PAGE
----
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Time perception is a general term used in psychological fields to describe the way that different individuals perceive the passage of time. It is highly related to such common issues as time management, procrastination, and perspective. Time perception tends to have a significant influence on one's personality. People who extensively plan every aspect of their lives and people who save all tasks for the last minute, for instance, have very different perceptions of time and its passage. An individual's perception of time can change significantly based on the nature of present activity, a shift in philosophy on life, drug use, or other factors.
A broad aspect of time perception known as "perspective" refers to one's overall point of view with relation to time, particularly as time relates to a certain goal. An individual with a present time perspective is one who chooses to "live for the now" based on the beliefs that the present does not affect the future in ways that are of any particular importance. People with such perspectives tend to plan little and are generally more impulsive than individuals with future time perspectives. One with a future time perspective, on the other hand, plans and acts based on the notion that the present has a substantial and important effect on the future. Such individuals tend to think through the long-term implications of their actions and to act more strategically than their present-perspective counterparts.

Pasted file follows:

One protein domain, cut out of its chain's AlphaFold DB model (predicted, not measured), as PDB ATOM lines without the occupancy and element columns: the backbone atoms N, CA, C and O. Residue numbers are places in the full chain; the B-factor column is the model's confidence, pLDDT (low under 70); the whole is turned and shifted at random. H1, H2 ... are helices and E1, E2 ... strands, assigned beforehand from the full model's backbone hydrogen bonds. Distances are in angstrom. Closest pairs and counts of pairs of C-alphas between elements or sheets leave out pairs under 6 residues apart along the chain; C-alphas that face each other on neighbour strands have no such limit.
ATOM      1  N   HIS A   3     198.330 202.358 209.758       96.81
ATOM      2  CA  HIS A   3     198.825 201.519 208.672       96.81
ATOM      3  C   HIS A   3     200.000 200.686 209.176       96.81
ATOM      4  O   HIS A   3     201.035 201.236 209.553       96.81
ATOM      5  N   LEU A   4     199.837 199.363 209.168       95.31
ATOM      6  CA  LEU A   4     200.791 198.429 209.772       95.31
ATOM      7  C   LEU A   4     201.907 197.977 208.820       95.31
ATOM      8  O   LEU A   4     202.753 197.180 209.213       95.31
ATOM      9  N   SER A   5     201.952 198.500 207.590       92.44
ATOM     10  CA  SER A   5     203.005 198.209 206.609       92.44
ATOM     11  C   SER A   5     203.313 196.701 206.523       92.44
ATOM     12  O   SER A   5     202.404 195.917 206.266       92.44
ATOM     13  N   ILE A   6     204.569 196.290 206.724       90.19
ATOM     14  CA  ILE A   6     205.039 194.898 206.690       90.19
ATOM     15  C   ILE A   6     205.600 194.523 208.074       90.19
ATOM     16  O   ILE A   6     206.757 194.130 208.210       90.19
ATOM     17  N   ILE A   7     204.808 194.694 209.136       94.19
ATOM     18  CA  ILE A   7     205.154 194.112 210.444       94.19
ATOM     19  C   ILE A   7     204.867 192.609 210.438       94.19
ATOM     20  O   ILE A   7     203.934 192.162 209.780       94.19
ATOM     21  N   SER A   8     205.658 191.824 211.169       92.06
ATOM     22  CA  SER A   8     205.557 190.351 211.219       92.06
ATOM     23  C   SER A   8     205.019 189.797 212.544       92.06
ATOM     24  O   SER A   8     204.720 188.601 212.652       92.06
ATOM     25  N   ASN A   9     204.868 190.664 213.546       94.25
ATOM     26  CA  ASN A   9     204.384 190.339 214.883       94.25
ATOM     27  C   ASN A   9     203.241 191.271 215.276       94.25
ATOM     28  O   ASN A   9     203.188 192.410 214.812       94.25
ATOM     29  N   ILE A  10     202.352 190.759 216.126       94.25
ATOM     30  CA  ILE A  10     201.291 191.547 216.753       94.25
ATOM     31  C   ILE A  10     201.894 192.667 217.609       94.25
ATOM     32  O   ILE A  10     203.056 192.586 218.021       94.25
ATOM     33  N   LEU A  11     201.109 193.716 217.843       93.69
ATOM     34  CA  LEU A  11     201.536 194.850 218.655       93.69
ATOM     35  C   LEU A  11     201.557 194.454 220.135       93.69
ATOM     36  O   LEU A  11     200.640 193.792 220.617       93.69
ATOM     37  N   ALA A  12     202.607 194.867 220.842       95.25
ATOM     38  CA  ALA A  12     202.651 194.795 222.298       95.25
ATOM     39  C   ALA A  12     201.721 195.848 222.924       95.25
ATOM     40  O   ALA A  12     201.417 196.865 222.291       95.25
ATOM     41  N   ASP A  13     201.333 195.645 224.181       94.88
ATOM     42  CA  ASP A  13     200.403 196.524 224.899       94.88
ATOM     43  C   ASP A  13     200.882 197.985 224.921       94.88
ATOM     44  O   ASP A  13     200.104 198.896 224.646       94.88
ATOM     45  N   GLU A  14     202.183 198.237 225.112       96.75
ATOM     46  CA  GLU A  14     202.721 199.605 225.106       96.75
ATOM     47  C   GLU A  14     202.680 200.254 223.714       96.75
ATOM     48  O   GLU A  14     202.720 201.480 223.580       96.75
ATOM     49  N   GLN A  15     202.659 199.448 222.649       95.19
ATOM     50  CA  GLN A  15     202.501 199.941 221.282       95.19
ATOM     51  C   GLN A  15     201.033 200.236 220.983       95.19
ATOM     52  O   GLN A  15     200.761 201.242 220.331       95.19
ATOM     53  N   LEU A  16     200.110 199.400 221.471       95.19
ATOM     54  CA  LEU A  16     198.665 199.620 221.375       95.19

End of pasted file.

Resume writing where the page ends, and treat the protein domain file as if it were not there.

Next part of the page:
Another related aspect of time perception referred to as "time urgency" is more important in day-to-day action than in overall perspective. Individuals with low time urgency tend to have little awareness of the passage of time. They pay little or no attention to deadlines and tend to assume that they have more time to complete a given task than they actually have. Individuals with high time urgency, on the other hand, tend to prioritize tasks, pay close attention to deadlines, and check remaining time constantly.
A variety of different psychological and neurological disorders, including autism and schizophrenia, can significantly affect time perception. Time perception can also be altered by some recreational and therapeutic psychoactive drugs. This suggests that a physiological basis of time perception does exist. Psychological factors can also affect an individual's perception of time in some cases. Pleasurable or exciting activities, for example, seem to take much less time than boring or unpleasant activities that actually take up the same amount of time.